Summer catch-up classes canned as teachers complain they ‘need a break’

Fewer than one in five schools will run summer catch-up programmes, as they say teachers “need a break” during the holidays.

Just 18 per cent of headteachers said they intended to run summer schools, according to a survey of over 1,000 school leaders.

When asked why they had decided not to run activities for children over the long vacation, the most popular reason was that “staff need a proper break over the summer”, with 88 per cent of respondents choosing this option.

The second most popular reason for not running summer activities was that pupils needed a proper break, followed by a belief that families would not sign their children up even if there were activities.

Earlier this year, the Department for Education (DfE) announced it was setting up a fund of £200 million which secondary schools could apply for to run activities for children over the summer holidays.

Officials said the summer schools – which could last a maximum of two weeks – should be targeted at children who had suffered the most disruption during the past year.

Schools were invited to bid for the funding, which could be used to cover additional staffing costs, free meals for children, transport and activities.

As well as academic support, DfE said that the summer schools should include “enrichment activities” such as team games, music, drama or sports.

So far the Government has pledged just over £3 million to help children catch up following over a year of disrupted schooling owing to the pandemic.

Earlier this year, the Prime Minister’s catch-up tsar resigned, accusing ministers of a “half-hearted” approach to helping children. He warned that the current funding allocated “does not come close to meeting the scale of the challenge” posed by months of school disruption.

Campaign for Children: Falling behind

A new poll, commissioned by The Key which provides support for school leaders, has found that the majority of heads do not intend to run summer activities.

Over a third (36 per cent) of heads said they do not have any plans to run catch-up activities over the summer as they do not think it is necessary.

Another 18 per cent said that while they think summer activities would be helpful, they do not plan to run any. Meanwhile, five per cent of schools said they would ask pupils to complete extra work at home over the summer.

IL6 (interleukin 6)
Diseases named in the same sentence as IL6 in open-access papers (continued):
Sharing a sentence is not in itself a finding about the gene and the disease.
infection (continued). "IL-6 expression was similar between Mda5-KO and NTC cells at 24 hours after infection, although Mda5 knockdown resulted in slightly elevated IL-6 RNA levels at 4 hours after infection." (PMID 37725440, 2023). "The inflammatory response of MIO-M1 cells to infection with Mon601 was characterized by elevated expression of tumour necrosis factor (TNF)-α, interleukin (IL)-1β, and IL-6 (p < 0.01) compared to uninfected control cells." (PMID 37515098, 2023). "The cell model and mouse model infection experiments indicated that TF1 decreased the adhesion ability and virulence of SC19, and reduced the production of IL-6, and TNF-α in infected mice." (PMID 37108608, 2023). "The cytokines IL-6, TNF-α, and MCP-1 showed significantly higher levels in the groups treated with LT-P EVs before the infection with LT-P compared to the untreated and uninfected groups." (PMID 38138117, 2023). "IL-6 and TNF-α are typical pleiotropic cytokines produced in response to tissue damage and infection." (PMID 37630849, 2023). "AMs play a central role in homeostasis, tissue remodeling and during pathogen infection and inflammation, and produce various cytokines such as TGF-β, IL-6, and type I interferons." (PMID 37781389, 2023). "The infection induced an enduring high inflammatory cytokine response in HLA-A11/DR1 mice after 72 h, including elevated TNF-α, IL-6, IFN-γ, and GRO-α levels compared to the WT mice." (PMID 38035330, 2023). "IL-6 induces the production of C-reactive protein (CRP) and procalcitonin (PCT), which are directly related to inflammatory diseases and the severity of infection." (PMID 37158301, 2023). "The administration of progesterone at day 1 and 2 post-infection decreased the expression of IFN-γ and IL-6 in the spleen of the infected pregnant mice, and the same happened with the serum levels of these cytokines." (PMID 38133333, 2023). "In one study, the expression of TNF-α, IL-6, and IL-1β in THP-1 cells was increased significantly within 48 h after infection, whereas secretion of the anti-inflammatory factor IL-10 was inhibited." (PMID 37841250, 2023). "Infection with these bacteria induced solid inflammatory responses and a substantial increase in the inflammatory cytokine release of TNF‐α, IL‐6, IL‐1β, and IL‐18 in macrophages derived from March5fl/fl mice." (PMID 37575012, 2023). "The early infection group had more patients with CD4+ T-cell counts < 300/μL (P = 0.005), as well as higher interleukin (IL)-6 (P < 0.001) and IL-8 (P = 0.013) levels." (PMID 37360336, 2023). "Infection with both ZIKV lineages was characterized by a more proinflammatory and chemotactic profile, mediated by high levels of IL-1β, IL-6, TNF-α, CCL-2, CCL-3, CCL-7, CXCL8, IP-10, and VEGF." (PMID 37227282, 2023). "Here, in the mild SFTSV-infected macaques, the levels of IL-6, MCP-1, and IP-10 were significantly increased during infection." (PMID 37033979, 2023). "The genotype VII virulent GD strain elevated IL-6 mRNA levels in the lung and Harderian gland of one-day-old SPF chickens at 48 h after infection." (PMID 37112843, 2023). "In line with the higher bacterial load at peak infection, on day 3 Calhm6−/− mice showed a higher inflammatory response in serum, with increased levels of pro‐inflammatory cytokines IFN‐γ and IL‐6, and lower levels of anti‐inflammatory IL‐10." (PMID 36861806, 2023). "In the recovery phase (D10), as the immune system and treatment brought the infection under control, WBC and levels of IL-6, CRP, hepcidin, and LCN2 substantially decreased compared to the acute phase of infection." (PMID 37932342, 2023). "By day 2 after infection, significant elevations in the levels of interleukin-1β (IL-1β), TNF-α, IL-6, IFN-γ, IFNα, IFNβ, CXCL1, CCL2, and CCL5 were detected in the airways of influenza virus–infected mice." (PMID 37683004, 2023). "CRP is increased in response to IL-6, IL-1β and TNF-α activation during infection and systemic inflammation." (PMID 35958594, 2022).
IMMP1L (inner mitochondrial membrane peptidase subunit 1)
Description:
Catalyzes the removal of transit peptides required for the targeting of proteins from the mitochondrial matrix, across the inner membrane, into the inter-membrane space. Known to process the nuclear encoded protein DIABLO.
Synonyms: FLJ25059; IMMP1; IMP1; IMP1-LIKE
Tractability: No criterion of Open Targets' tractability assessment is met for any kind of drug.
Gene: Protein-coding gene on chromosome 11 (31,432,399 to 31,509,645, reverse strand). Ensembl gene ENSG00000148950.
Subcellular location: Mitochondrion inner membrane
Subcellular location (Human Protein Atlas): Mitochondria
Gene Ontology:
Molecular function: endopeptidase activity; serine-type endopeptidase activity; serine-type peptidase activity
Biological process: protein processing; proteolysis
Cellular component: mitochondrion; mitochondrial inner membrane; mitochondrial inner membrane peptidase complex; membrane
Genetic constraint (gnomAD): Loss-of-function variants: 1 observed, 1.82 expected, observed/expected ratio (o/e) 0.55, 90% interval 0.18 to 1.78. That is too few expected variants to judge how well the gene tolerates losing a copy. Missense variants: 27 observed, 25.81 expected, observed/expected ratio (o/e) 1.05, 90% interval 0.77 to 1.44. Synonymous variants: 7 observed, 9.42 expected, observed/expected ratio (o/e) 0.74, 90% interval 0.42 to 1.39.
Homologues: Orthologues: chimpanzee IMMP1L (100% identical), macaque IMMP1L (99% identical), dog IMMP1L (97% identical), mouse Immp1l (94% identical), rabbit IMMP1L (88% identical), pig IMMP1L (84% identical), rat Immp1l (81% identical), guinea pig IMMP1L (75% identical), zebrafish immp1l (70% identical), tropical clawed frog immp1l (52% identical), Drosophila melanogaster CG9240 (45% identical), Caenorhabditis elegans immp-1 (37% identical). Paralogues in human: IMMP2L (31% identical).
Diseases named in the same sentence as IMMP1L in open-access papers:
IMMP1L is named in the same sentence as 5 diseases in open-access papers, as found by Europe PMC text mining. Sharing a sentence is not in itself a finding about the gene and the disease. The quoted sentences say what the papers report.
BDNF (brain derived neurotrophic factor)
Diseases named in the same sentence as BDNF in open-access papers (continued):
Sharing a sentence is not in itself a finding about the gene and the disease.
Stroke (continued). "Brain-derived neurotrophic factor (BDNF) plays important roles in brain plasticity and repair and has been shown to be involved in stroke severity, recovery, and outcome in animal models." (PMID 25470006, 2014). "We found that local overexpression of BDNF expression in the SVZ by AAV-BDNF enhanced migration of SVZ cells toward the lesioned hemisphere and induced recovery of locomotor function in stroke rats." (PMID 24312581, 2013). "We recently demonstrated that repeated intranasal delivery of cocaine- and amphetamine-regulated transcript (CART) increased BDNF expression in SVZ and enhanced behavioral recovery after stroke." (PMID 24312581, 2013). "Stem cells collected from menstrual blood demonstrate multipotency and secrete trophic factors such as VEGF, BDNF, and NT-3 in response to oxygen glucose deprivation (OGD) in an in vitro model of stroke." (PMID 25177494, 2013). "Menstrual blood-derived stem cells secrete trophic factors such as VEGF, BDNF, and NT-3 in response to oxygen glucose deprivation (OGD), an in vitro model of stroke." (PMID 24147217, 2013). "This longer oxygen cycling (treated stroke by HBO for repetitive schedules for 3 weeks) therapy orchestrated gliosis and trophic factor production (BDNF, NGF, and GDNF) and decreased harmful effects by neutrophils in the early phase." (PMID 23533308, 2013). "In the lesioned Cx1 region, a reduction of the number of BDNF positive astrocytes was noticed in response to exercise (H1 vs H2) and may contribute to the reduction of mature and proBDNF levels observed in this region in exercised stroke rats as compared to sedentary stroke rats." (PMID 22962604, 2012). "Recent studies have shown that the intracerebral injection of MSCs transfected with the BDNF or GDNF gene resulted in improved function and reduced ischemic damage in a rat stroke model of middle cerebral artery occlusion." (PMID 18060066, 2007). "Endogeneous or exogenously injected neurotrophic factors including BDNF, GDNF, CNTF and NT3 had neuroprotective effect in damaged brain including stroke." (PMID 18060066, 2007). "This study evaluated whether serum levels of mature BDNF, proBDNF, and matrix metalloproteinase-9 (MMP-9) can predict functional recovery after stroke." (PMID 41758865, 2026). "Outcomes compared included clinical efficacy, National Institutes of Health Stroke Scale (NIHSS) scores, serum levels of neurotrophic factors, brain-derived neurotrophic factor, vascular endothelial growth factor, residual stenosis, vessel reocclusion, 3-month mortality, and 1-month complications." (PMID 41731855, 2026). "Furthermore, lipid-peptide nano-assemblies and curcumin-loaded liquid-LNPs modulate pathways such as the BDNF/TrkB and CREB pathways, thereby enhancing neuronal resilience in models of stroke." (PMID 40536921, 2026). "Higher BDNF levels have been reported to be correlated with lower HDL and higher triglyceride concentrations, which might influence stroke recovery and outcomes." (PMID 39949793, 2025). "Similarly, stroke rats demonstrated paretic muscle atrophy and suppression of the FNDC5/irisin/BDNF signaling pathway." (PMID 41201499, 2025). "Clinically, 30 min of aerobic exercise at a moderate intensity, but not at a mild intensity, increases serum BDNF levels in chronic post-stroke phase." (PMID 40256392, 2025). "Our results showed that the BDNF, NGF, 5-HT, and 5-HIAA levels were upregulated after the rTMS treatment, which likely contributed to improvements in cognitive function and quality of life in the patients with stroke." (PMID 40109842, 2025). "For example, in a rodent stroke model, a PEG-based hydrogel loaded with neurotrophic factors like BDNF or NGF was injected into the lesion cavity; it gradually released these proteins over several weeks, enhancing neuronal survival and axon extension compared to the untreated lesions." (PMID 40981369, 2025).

Headteachers said it is a “big undertaking” to put on a summer school from scratch and that it is unlikely that schools which have never run activities over the holidays would organise them for the first time.

Geoff Barton, general secretary of the Association of School and College Leaders, said: “The decision will depend on factors such as the availability of staff and the appetite of children and families.

“Summer schools will be helpful where they prove possible, but the main thrust of education recovery will take place during term time when all children are in class.

“What children and young people most need from the government is a substantial investment in education recovery beyond the meagre package announced so far.”

Mr Barton blamed ministers for “hyping up” summer schools as a way of helping children to catch-up “when it was obvious that this could never be a universal offer for the simple reason that participation is voluntary”.

A separate analysis by Labour found that two million children will leave school over the next four years without catch-up support in the form of extra tuition and mentoring. Kate Green, the shadow education secretary, accused the Government of treating children as an "afterthought" during the pandemic.

Campaign for Children: Education: The days lost

A DfE spokesperson said that summer schools were more popular with secondaries than primaries.

“We know in thousands of cases this support is going to continue into the summer, with almost three out of four mainstream secondary schools already signing up to deliver a summer school programme so far, helping young people recover from the disruption to their education," they said.

“In primary schools, school leaders can target catch-up funding to best support their pupils, including through small group tutoring or access to technology, with no expectation of summer provision unless schools decide that is the best way to support young people.” 

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